Old Bond dug holes in every yard on the south side of Pitner’s Junction.

We had a well, and I hauled buckets of water for a mile to keep the five cows and two hogs that occupied our bottomlands during those hot summer months.

The buckets didn’t make me strong.

They did their best to break my back.

In the afternoons, I played baseball with Bay, Ray, and Stein. They lived just across the oil road and up on a small rise, just high enough to keep them from being bothered with mosquitoes.

I was white.

They were black.

We didn’t pay any attention to it.

They went to their school.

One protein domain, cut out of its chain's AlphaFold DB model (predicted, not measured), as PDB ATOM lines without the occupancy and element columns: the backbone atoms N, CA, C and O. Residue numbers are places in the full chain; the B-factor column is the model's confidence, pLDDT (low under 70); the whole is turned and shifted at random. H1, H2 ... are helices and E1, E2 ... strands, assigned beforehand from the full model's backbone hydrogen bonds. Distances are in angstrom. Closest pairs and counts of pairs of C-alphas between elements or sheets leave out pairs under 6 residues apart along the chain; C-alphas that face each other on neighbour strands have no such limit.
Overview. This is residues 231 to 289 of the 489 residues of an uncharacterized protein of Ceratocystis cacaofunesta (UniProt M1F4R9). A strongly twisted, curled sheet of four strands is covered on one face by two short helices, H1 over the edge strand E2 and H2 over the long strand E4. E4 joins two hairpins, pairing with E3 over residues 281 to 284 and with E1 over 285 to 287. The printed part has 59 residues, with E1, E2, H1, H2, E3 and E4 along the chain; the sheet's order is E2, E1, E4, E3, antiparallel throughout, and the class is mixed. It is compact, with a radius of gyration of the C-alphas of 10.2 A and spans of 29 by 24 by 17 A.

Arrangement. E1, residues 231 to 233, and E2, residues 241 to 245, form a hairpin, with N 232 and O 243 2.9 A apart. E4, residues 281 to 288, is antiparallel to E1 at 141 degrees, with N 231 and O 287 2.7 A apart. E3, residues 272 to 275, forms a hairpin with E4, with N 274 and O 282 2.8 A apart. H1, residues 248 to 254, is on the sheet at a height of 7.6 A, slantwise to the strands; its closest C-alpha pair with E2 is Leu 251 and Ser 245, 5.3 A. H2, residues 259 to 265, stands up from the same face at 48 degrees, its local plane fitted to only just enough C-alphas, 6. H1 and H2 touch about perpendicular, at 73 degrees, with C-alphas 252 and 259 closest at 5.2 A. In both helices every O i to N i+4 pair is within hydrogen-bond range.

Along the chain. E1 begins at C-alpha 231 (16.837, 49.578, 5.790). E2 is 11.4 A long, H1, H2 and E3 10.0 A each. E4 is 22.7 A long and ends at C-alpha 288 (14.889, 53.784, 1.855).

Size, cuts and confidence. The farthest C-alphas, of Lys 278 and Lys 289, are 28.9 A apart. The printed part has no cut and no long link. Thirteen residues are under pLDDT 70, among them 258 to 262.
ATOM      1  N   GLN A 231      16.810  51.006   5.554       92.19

I went to mine.

I was envious. Their school was closer. I had to ride seventeen miles on the bus to mine. I would have gone to their school if anyone had let me.

During the summer months, their father hired me to pick cotton for a penny a pound. If I did real good, I would come home in the shank of the afternoon with a dime and a couple of pennies in my pocket.

When my father hurt his back and couldn’t work for a month, their mother came down to the house every Saturday morning and brought sacks of vegetables she had taken from her garden.

She didn’t want to see us go hungry.

Every time her husband’s car broke down, which was quite often, my father carried their family to church on Sunday mornings.

He didn’t want them to miss the meeting they had scheduled with the Lord.

We didn’t act white.

They didn’t act black.

We all simply acted like neighbors, which is what we were, and that was all that mattered. We depended on them, and they knew they could depend on us, and we all slept well at night.